The eight short preludes & fugues attributed to J. S. Bach (BWV 553–560)

The set of ‘eight short preludes and fugues’ discussed here date to the period 1730–50 (Williams) but for stylistic reasons are no longer judged to be the work of J.S. Bach himself (Durr, Lohmann, William). However, they still retain their place in the Bach Werke Verzeichnis (BWV), the official J.S. Bach catalogue, as numbers 553–560. 


The first page of BWV 553. [Source: Staatsbibliothek zu Berlin ‘D-B Bach P 281’]
The earliest surviving source of ‘the eight’ is in one of five separately copied manuscripts that have been bound together into a single volume containing 12 keyboard works: ‘the eight’ plus copies of  BWV 913.2; 718; 916; 735.1.

It has been suggested that the scribe of ‘the eight’ was Bach’s great-nephew J.C.G.  Bach  (1747–1814) and that subsequently the whole volume was in the possession of J.S. Bach’s last pupil J.C. Kittel (1732–1809) (Lohmann, Williams). The manuscript volume was latterly owned by Georg Poelchau (1773–1836) who was an avid collector of Bach materials. Since 1841 the manuscript has been in the collection of the Staatsbibliothek zu Berlin as ‘D-B Bach P 281’.

The same paper used for ‘the eight’  is also found in three sections of another Bach manuscript, ‘D-B Bach P 803’, one of whose scribes has been identified as J.L. Krebs (1713–80) (Williams), a pupil of Bach.

A now-lost manuscript of ‘the eight’ – scribe unknown –  was once owned by Bach biographer J.N. Forkel (1749–1818) and then by a promoter of Bach’s work  F.C. Griepenkerl (1782–1849). It was used to produce the 1852 C.F. Peters (Leipzig) edition of ‘the eight’ and is likely to have been a copy of Poelchau’s manuscript. (Durr)


Given that nowadays ‘the  eight’ is merely “attributed” to Bach commentators have tried to identify alternative composers but with no clear consensus emerging beyond stylistic traits, e.g. Italian concerto (no.1); durezze (no.3); neo-galant (no. 4); toccata (no.5); southern fugal styles (nos. 1, 4, & 5). (Durr, Lohmann, Williams).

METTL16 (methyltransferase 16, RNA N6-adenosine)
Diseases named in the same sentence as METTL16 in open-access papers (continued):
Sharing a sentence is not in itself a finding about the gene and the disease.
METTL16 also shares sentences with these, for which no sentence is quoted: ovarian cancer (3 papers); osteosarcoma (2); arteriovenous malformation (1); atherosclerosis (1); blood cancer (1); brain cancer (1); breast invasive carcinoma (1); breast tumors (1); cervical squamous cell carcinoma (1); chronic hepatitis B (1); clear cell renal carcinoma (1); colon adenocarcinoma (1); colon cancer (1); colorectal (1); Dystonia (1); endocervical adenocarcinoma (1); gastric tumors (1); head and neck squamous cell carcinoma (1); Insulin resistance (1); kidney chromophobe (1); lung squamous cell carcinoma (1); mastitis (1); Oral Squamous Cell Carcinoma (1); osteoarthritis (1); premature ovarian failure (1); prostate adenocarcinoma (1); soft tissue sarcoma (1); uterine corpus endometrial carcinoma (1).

My own hypothesis (2022) is that ‘the eight’ is likely to be Bach-student work born out of the partimento method of teaching composition at the keyboard, as used by Bach. Broadly speaking, this method employs an independent given bass line containing sufficient elements for the student to create a complete composition. (Milka). In ‘the eight’ can be found some (not all) motifs that are strongly familiar with some of those in a c.1734 partimento collection “L’A.B.C. Musical” by Gottfried Kirchhoff (1685–1746), a composer-organist known personally to Bach (Milka); see two examples below. My hypothesis implies that there will be other (as-yet unidentified) generative sources for ‘the eight’.

In addition it is worth noting that there is evidence of a clear intention behind the organisation of ‘the eight’, i.e. that it is not an ‘ad hoc’ assembly. This is because the sequence of pieces in ‘the eight’ is in keeping with other early eighteenth-century keyboard collections with content ordered by ascending key progression and the pairing of major and minors keys, although in ‘the eight’ only one key is paired. Perhaps ‘the eight’ is an incomplete Bach-student project?

NB The sequence of each piece’s tonic note forms the Mixolydian mode.


The attraction of this collection for me is not only that individual movements are useful in liturgical settings but also that the set, when played complete, makes a pleasing and varied baroque-period  concert item.

In preparing these recordings of ‘the eight’ I have taken account of Baroque-period theory concerning the  emotional character (affekt) of different musical keys, here pursuing a 1713 affekt-theory of the Hamburg composer and influential theorist Johann Mattheson (1681–1764). The instrument I am using is tuned according to the Baroque Werckmeister III system.


Mattheson’s thoughts on A-minor: … somewhat plaintive, modest  and relaxed … relaxing but not disagreeably so, These are qualities not immediately apparent in the free Stylus phantasticus manner of the prelude nor in the confident duple pulse of the fugue. While this music is neither ‘relaxed’ nor particularly ‘relaxing’ it has a plaintive quality, heightened by the sharp intonation of A minor in the baroque Werckmeister III temperament (tuning) of the instrument used here.

Mattheson’s thoughts on Bb-major: … very diverting and showy … it can pass as both magnificent and graceful … it elevates the soul to greater things. 


  • Technical notes.
    – Edition: Johann Sebastian Bach Acht kleine Präludien und Fugen. Series: Barenreitr Urtext.  (Kassel ; London : Bärenreiter 1990)
    – Temperament: Werckmeister III; pitch A=440

    – Organ: Viscount Sonus 60
    – Microphone: Zoom Q2N-4K
    – Recordings: ©Andrew Pink (2022–23). All rights reserved.

    Creative Commons licence: [Attribution-NonCommercial-NoDerivatives 4.0 International]

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